To find out your own intimacy status, answer these questions as honestly as you can regarding your partner or closest friend. The more honest you are, the better sense you'll have of where you may need to focus to enhance your capacity for intimacy.
1. If I have free time or am planning a vacation, I:
- a. certainly prefer to use it to spend time with my partner or friend.
- b. do things on my own rather than with my partner or friends.
- c. can't imagine doing anything without my closest partner or friend.
- d. feel I should go with my partner or friend because I'm expected to.
2. When I get angry with my partner or friend I react by:
- a. leaving or walking out rather than talking about it.
- b. expressing how I feel as honestly and clearly as I can.
- c. regretting that I ever got into the relationship at all.
- d. becoming afraid that he or she will leave me.
3. If I have an important financial or career decision to make, I would:
- a. decide on my own without consulting my partner or friend.
- b. rely entirely on my partner or friend to make it for me.
- c. consult with my partner or friend for help and advice.
- d. ask my partner or friend but not take the advice very seriously.
4. I can best describe my relationship with my partner or friend as:
- a. so close that I can't imagine life without him or her.
- b. very solid and a major part of my life right now.
- c. satisfactory but not as important as other aspects of my life.
- d. distant and not very satisfying but this does not concern me.
5. When something good happens to me, my reaction is to:
- a. celebrate on my own by rewarding myself with something I like doing.
- b. enjoy the way I feel and tell my partner or friend as soon as I can.
- c. tell my partner or friend right away without even thinking about how I feel.
- d. share the news with my partner or friend but not give this a priority.
6. The topics my partner or friend tend to talk about include:
- a. relatively superficial conversations that don't explore our feelings.
- b. deep emotional issues focusing on how much I need him or her.
- c. both practical and emotional aspects of our relationship.
- d. very few things that interest me, and as a result I don't pay much attention.
[results guide below]
Be sure you complete all the questions before you read these scores:
- a. Intimate b. Isolated c. Merger d. Pseudointimate
- a. Pseudointimate b. Intimate c. Isolated d. Merger
- a. Isolated b. Merger c. Intimate d. Pseudointimate
- a. Merger b. Intimate c. Pseudointimate d. Isolated
- a. Isolated b. Intimate c. Merger d. Pseudointimate
- a. Pseudointimate b. Merger c. Intimate d. Isolated
From your pattern of answers, you should see a predominant tendency. Now read further for how you can take your scores and use them to help you improve your relationships:
You're in good shape with regard to your current relationship. Your ability to relate to your partner will help you maximize the benefits you gain from future close relationships as well as your relationships to your friends. You have a good sense of your own identity but you are still willing to share the deeper aspects of your emotions and experiences with the person or people to whom you feel closest.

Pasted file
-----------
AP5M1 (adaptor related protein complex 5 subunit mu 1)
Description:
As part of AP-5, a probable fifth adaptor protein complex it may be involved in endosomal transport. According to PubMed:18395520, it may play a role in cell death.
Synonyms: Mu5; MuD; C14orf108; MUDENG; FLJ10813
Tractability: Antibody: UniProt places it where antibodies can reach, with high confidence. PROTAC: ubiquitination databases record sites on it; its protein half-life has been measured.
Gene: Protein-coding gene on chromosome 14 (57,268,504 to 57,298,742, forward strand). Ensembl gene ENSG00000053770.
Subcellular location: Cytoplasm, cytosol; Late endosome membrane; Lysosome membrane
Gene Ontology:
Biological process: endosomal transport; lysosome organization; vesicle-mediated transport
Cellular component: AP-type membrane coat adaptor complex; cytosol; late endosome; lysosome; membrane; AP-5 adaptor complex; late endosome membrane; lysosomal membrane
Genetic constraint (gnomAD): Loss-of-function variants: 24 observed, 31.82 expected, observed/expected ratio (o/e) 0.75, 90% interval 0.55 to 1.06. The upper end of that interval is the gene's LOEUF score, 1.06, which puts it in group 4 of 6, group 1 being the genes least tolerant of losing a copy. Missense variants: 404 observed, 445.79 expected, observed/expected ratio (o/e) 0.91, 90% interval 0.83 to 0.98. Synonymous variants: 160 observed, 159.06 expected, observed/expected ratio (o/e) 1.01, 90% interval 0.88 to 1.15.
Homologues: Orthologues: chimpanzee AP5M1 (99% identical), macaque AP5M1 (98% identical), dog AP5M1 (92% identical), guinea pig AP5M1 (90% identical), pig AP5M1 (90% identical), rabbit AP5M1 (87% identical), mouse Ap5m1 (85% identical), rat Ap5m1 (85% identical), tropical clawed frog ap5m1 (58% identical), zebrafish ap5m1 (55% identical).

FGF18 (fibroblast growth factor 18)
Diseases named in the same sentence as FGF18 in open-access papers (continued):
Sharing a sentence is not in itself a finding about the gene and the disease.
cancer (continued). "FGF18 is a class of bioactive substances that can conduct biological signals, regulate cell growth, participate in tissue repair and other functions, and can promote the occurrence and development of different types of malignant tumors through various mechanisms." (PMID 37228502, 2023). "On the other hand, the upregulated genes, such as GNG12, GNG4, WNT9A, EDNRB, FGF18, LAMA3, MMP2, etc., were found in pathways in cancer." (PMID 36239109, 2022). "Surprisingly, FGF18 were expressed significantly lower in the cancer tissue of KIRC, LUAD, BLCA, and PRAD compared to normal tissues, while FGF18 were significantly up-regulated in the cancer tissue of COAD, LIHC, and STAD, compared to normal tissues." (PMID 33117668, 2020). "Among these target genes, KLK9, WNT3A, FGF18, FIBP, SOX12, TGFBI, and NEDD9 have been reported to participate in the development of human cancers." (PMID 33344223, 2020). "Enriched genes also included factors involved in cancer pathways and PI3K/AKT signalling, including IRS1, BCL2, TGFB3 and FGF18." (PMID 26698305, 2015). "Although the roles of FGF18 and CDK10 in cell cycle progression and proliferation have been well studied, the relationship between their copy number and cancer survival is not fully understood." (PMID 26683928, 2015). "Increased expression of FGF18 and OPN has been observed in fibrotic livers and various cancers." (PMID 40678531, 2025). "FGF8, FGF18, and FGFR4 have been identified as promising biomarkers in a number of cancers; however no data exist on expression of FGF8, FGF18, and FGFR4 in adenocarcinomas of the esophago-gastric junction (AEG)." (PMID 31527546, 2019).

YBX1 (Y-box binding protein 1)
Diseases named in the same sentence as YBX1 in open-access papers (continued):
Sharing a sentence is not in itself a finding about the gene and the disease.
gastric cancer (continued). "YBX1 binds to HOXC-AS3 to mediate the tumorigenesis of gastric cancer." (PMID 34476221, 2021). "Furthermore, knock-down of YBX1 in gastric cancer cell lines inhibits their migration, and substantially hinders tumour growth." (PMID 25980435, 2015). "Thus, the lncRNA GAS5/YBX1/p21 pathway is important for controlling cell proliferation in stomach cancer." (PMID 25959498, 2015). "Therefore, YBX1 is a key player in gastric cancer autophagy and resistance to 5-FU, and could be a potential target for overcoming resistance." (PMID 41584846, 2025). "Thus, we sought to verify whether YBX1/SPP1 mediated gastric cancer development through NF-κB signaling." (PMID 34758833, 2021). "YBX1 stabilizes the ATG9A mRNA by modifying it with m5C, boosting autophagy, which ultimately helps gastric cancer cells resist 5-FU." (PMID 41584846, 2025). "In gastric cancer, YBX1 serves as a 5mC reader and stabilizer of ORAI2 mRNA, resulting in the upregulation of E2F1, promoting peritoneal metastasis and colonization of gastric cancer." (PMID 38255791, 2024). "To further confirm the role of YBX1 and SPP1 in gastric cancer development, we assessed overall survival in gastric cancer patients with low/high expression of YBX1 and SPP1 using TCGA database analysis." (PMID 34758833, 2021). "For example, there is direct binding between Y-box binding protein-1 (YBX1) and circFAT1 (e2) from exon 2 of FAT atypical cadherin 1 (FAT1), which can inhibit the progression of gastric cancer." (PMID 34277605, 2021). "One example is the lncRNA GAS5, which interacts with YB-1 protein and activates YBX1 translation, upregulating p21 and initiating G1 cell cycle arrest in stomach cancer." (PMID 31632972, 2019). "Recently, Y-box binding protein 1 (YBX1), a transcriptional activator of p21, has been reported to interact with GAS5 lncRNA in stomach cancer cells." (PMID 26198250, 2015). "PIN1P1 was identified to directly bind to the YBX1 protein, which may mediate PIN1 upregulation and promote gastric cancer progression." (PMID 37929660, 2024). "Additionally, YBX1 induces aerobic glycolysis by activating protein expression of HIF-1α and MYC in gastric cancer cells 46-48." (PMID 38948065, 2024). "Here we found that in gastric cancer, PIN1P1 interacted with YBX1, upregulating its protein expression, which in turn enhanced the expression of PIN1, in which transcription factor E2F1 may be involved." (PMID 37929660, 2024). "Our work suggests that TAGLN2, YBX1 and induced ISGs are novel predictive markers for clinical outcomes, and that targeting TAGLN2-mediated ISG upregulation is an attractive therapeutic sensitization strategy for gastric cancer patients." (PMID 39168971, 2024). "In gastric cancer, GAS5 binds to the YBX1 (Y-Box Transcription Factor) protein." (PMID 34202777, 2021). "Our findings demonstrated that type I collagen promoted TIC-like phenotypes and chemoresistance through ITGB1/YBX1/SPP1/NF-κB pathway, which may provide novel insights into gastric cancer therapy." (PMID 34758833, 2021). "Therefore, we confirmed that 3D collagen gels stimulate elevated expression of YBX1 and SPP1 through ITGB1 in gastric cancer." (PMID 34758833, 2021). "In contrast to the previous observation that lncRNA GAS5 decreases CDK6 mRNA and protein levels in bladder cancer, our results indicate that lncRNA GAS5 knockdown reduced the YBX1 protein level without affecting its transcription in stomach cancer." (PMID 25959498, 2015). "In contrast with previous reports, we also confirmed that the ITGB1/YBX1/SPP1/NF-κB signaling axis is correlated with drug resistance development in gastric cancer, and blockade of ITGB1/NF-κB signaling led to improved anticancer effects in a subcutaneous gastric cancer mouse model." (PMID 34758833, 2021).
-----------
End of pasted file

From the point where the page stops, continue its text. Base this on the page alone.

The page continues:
Although you clearly have the capacity for close relationships with others, you put the needs of your partner or friends so far above your own that you lose your own sense of identity. It important for your future growth as a person to have that strong identity. But also without it, your romantic partners and friends will perceived you as clinging and needy. Take some time to figure out your own needs and priorities, even if it means spending some time on your own.
You value long-term relationships, but you resist letting others get too close to you. At times, you may appear indifferent or callous because no one can penetrate your shell. You may ask yourself why you are so afraid of emotional closeness. Do you fear that others will take advantage of you? Is your own sense of identity fragile and shallow? Whatever the reasons, the superficiality that you maintain with your romantic partners and friends will ultimately leave you feeling lonely and may eventually drive them away.
You possess an inability to get close to people that you feel may now reflect difficulties establishing a firm sense of your identity in your earlier life. Although you may think that you're better off being alone than in a relationship, you eventually may find that you've cut yourself off from important sources of fulfillment. Building up your inner self-confidence may take some reworking as you find your own sense of direction. But once you do so, you can feel more comfortable about establishing true closeness in a long-term relationship.
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Copyright Susan Krauss Whitbourne 2012.
Orlofsky, J. L., Marcia, J. E., & Lesser, I. M. (1973). Ego identity status and the intimacy versus isolation crisis of young adulthood. Journal Of Personality And Social Psychology, 27(2), 211-219. doi:10.1037/h0034787
Tesch, S. A., & Whitbourne, S. K. (1982). Intimacy and identity status in young adults. Journal Of Personality And Social Psychology, 43(5), 1041-1051. doi:10.1037/0022-35184.108.40.2061